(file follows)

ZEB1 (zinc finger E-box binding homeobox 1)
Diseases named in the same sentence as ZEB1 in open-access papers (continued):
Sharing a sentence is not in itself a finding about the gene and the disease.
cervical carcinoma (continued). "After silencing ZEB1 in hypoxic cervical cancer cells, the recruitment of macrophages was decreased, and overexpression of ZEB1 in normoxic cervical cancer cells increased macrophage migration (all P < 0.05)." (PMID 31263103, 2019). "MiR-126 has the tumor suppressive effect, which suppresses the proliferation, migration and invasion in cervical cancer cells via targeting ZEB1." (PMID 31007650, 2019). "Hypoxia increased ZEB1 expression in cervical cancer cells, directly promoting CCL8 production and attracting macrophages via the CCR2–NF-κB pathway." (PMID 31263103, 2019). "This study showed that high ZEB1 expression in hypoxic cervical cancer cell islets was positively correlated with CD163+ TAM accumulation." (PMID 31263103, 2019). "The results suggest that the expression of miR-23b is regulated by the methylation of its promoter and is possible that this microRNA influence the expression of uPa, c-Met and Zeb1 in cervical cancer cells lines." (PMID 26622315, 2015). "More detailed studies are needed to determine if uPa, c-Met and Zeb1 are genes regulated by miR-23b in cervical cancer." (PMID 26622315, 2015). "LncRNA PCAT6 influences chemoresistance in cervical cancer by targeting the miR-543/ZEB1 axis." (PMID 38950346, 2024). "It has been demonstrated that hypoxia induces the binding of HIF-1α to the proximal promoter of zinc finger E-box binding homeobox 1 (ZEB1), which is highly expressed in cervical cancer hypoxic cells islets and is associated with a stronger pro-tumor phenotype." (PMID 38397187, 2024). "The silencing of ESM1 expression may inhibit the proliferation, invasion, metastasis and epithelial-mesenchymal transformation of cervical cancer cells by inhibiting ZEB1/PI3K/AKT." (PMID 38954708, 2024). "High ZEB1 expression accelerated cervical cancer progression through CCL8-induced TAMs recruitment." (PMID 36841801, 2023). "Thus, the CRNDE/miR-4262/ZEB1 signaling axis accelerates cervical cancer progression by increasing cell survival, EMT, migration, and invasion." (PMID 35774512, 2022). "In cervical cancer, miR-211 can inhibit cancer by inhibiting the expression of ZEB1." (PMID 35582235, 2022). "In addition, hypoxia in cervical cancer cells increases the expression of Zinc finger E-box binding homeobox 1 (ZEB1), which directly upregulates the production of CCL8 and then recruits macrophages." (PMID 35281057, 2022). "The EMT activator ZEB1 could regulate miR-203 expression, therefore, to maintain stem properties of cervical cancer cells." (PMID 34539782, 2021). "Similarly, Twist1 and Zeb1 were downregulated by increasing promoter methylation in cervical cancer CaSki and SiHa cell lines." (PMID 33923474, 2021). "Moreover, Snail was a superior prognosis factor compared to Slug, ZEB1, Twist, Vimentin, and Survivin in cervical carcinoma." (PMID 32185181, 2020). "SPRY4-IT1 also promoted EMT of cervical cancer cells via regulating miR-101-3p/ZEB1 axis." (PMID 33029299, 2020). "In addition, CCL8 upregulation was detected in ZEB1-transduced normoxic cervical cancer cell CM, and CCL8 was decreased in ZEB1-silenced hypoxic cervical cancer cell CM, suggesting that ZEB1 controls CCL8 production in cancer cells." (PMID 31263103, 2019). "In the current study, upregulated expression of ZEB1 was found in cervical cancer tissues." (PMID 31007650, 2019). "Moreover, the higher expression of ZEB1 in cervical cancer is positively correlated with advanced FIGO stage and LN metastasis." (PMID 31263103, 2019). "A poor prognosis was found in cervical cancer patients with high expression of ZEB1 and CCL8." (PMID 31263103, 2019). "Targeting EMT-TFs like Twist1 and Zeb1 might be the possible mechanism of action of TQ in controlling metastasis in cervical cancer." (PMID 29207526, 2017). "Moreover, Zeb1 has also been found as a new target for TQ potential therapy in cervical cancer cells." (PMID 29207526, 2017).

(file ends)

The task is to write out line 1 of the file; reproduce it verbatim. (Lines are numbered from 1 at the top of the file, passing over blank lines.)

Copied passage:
ZEB1 (zinc finger E-box binding homeobox 1)